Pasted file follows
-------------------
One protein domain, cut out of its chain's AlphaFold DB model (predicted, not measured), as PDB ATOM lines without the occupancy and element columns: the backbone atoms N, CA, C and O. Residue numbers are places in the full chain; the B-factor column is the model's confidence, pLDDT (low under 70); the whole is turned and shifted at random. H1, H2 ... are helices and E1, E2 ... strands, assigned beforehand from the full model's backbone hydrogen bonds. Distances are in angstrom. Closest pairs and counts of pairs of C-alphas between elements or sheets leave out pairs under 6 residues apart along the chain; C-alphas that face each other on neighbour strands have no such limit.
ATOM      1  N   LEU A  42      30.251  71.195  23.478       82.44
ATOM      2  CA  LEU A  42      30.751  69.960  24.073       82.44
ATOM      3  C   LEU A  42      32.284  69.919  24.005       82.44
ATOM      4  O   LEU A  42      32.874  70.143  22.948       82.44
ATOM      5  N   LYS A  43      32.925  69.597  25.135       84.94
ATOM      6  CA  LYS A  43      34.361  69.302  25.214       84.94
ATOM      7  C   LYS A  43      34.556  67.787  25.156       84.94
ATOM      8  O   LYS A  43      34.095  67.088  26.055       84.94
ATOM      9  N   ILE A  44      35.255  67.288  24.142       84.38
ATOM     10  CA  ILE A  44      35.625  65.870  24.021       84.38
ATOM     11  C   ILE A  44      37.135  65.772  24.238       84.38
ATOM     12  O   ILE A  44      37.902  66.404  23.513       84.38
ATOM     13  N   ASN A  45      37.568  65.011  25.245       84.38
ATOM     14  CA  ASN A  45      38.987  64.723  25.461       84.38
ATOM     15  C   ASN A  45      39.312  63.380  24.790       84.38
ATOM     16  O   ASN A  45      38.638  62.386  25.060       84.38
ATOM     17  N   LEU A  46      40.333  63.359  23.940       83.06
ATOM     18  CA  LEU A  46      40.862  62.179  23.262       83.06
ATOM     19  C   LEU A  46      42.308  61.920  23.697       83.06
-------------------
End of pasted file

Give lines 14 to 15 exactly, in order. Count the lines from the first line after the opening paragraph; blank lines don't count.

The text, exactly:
ATOM     14  CA  ASN A  45      38.987  64.723  25.461       84.38
ATOM     15  C   ASN A  45      39.312  63.380  24.790       84.38